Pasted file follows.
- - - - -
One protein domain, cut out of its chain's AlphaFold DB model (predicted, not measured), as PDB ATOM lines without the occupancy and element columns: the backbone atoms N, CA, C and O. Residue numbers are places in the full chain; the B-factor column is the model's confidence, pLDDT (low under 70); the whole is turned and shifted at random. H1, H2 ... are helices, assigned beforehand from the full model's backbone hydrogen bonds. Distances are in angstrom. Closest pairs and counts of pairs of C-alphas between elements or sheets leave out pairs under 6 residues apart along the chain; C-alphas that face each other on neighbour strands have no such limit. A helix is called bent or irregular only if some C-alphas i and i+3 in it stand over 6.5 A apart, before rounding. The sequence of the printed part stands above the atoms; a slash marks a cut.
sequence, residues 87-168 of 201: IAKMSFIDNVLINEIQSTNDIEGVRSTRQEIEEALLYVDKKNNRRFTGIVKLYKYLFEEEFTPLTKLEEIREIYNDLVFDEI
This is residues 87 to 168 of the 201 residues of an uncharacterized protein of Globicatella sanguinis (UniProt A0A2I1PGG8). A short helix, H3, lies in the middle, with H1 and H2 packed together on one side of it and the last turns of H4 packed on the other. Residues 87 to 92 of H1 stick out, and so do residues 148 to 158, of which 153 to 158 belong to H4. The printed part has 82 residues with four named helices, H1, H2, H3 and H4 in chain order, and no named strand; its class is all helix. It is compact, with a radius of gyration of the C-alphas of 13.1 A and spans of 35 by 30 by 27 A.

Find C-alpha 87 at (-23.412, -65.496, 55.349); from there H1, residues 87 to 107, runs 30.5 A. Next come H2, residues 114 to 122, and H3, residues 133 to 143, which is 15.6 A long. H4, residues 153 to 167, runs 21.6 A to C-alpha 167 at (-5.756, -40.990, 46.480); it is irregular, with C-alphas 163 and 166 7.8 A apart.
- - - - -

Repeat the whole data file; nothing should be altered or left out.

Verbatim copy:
One protein domain, cut out of its chain's AlphaFold DB model (predicted, not measured), as PDB ATOM lines without the occupancy and element columns: the backbone atoms N, CA, C and O. Residue numbers are places in the full chain; the B-factor column is the model's confidence, pLDDT (low under 70); the whole is turned and shifted at random. H1, H2 ... are helices, assigned beforehand from the full model's backbone hydrogen bonds. Distances are in angstrom. Closest pairs and counts of pairs of C-alphas between elements or sheets leave out pairs under 6 residues apart along the chain; C-alphas that face each other on neighbour strands have no such limit. A helix is called bent or irregular only if some C-alphas i and i+3 in it stand over 6.5 A apart, before rounding. The sequence of the printed part stands above the atoms; a slash marks a cut.
sequence, residues 87-168 of 201: IAKMSFIDNVLINEIQSTNDIEGVRSTRQEIEEALLYVDKKNNRRFTGIVKLYKYLFEEEFTPLTKLEEIREIYNDLVFDEI
This is residues 87 to 168 of the 201 residues of an uncharacterized protein of Globicatella sanguinis (UniProt A0A2I1PGG8). A short helix, H3, lies in the middle, with H1 and H2 packed together on one side of it and the last turns of H4 packed on the other. Residues 87 to 92 of H1 stick out, and so do residues 148 to 158, of which 153 to 158 belong to H4. The printed part has 82 residues with four named helices, H1, H2, H3 and H4 in chain order, and no named strand; its class is all helix. It is compact, with a radius of gyration of the C-alphas of 13.1 A and spans of 35 by 30 by 27 A.

Find C-alpha 87 at (-23.412, -65.496, 55.349); from there H1, residues 87 to 107, runs 30.5 A. Next come H2, residues 114 to 122, and H3, residues 133 to 143, which is 15.6 A long. H4, residues 153 to 167, runs 21.6 A to C-alpha 167 at (-5.756, -40.990, 46.480); it is irregular, with C-alphas 163 and 166 7.8 A apart.